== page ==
> pier. The only problem was I was now too close. The leading edge
          > line (it was a quad line kite) started to touch the pier and drag
          > along the rail. As it did, it caught a 6-year-old girl by the neck.
          > Thank God she immediately ducked down and the line continued on to
          > hit two more people (at least they were adults). At this point I
          was
          > dragged under the pier and pulled up out of the water where I was
          > slammed onto one of the pilings. Since I was wearing a safety
          lease,
          > the kite depowered on the pier (at least I was smart enough to do
          > that).
          >
          > Deep breath.
          >
          > I then immediately swam to the side and asked if anybody was hurt.
          > Thank God nobody was, in spite of my stupidity. Needless to say, as
          > I did the swim of shame back to the beach, I was kicking myself.
          The
          > lifeguards and people on the pier were much too nice about what I
          > had done (they probably didn't realize the danger I had placed them
          > in).
          >
          > In the end, the girl was shaken up, and unfortunately left with her
          > parents (uninjured I was told) before I could offer my apologies.
          >
          > The moral of the story? Don't EVER kite too close to people, piers,
          > etc. I stupidly didn't realize that the wind would change as I got
          > closer to the pier. Please don't make the same mistake I did. One
          of
          > my lines ended up being broken, and that was it. It could have been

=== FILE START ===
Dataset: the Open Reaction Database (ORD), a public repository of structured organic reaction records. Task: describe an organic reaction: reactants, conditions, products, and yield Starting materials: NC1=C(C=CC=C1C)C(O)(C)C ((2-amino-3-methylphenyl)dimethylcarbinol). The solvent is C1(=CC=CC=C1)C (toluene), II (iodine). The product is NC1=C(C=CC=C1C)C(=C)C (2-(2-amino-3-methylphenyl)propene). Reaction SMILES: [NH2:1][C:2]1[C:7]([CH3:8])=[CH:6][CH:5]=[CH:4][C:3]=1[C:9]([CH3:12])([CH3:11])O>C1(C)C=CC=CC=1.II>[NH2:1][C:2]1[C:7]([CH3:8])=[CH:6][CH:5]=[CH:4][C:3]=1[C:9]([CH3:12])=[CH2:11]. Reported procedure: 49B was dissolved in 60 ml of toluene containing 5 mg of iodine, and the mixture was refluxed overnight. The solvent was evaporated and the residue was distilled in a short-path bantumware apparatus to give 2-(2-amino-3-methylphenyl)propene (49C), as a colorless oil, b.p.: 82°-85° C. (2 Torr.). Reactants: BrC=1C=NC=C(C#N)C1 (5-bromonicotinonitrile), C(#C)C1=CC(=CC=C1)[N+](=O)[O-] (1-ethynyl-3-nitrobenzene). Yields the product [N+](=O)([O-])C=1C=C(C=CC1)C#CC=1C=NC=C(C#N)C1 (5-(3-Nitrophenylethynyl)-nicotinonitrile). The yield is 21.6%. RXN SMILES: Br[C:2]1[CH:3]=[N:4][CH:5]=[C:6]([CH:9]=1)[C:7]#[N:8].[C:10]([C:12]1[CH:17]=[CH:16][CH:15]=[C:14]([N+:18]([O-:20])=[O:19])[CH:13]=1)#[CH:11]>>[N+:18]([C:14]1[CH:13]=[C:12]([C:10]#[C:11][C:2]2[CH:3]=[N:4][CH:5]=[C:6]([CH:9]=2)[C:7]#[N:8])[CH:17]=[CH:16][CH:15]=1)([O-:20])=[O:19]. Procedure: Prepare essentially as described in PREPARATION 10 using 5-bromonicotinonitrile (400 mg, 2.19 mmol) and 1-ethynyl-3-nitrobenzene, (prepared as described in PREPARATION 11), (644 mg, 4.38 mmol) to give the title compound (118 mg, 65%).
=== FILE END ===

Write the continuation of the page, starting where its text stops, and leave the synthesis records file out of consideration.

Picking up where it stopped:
> much worse. I know I learned my lesson.
          >
          > Richard
        • theflyingtinman
          ... I think that should read ...geez. Stay away from people, hazards! ;-) Steve T.
          Message 4 of 9 , Dec 2, 2002
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            --- In kitesurf@y..., "vytaspass" <surfsup@r...> wrote:
            > After your sentence:
            >
            > "As it did, it caught a 6-year-old girl by the neck."
            >
            > I almost couldn't read on...geez. Stay away from hazards, people!

            I think that should read ...geez. Stay away from people, hazards! ;-)

            Steve T.
          • Kite Power (Sydney)
            Thanks for sharing your experience with us Richard, I wish more people would have the courage to do it. Wind can be affected by all sort of obstacles on land
            Message 5 of 9 , Dec 2, 2002
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              Thanks for sharing your experience with us Richard, I wish more people would